Beyond Lithium Ion Batteries
Continuous developments in technology lead to the quick growth of both the number of applications requiring autonomous power and size of the energy storage devices. Because of their light weight and highly electropositive nature, lithium ions are likely to be used as charge carriers for at least the next few years. However, future affordable energy storage solutions could utilize less expensive electrode materials and so called “beyond lithium ions” (BLIs: Na+, K+, Mg2+, Zn2+, Al3+, etc.) in electrolytes. Our focus on Beyond Lithium Ion Batteries is motivated by the global need to identify alternate intercalation chemistries that can alleviate the supply and geographic constraints associated with sourcing the lithium for Li-ion batteries, particularly for large-format storage. Although heavier than lithium, in addition to their lower price, these ions have other advantages. For example, larger monovalent ions (Na+ and K+) require lower desolvation energy than the smaller Li+ ion, thus improving the kinetics of the ion insertion process at the electrode/electrolyte interface, which is important for high power. In addition, unlike lithium, sodium does not form an alloy with aluminum. Therefore, heavy and expensive copper current collectors can be replaced with aluminum for anodes in Na-ion batteries. At the same time, for applications where volumetric performance plays a key role, such as wearables and small electronics, high energy density in a small volume can be achieved by combining the best 2D electrode materials with multivalent ions (Mg2+ and Al3+).
However, beyond lithium ions are either larger in size than lithium ion, or they carry a higher charge, which limits their diffusion in the crystal lattice of electrode materials. In addition, Na-ion batteries (SIBs) and Mg-ion batteries (MIBs) operate at lower voltages than Li-ion batteries, and thus higher capacity cathode materials are necessary to increase the energy storage of SIBs and MIBs. In the MEG laboratory, we design, synthesize, characterize and test new electrode materials for BLI batteries with the aim to achieve record high electrochemical performance in these emerging energy storage systems.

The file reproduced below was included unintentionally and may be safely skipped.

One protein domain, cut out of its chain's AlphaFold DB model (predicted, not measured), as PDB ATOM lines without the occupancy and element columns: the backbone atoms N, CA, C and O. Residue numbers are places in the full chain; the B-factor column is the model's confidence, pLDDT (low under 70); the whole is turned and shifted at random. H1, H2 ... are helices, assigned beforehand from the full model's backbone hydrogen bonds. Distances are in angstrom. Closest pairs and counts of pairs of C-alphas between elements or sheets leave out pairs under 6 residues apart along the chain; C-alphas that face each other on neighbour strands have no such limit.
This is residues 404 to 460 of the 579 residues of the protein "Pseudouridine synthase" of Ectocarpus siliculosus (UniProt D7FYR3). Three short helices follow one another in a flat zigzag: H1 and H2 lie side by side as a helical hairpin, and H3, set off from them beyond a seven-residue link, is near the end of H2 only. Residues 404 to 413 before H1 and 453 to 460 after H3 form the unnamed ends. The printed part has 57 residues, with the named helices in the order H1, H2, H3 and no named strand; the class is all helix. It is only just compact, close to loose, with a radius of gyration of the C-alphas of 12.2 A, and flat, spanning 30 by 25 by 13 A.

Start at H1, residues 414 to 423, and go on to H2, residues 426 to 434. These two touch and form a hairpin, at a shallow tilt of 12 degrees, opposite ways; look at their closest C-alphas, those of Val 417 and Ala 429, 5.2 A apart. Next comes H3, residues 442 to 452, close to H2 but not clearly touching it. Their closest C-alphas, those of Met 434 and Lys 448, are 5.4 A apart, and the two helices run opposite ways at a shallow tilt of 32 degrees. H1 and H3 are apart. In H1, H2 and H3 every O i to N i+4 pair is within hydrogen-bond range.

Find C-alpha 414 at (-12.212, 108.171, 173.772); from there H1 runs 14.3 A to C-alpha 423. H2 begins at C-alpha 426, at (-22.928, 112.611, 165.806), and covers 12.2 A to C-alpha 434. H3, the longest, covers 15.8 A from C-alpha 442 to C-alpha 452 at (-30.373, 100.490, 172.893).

Capacitive Water Deionization
Clean water is essential for life, but attaining affordable, fresh, and uncontaminated water still remains a grand challenge. Only ~0.3% of the water present on Earth is freshwater in the liquid form on the surface, while remaining freshwater resources exist in the form of glaciers/ice and groundwater. As a result, it is of great interest to develop cost-effective and high efficiency approaches to desalinate the large supply of brackish or salty water available on our planet. Currently, the most common methods used to desalinate water are reverse osmosis, electrodialysis, and thermal separation, but these processes require high operating cost and/or significant energy inputs. Capacitive deionization (CDI) represents a less expensive and more energy efficient technology that does not produce secondary pollution and allows for easy regeneration and maintenance. CDI functions via charge storage mechanism analogous to supercapacitors. In this process, saline water flows by or through two electrode materials, while a potential is applied across these electrodes. In this first step, ion electrosorption, ions are extracted out of the water and absorbed into the structure of the electrodes, resulting in desalinated water that exits from the system. On the subsequent step, ion desorption, the potential is brought to zero or a negative potential is applied, forcing ions out of the structure of the electrodes to be washed from the system and thus regenerating the electrodes for the next ion electrosorption step.
The performance of a CDI system to the large extend depends on two parameters: (1) the choice of electrode material and (2) the electrode architecture. In the MEG laboratory, we focus on designing, synthesizing and exploring water desalination properties of the faradaic electrode materials in hybrid capacitive deionization system. This type of system takes advantage of the ability of the faradaic electrode to undergo redox reactions with cations (analogous to the reactions occurring at the cathode in a battery), thus removing them from solution. This type of electrode has the potential to achieve much higher desalination capacities compared to the surface-based ion adsorption exhibited by carbon electrodes. In addition, we assemble high performing materials to construct electrodes with highly porous architecture and good transport of both electrons and ions to maximize performance characteristics.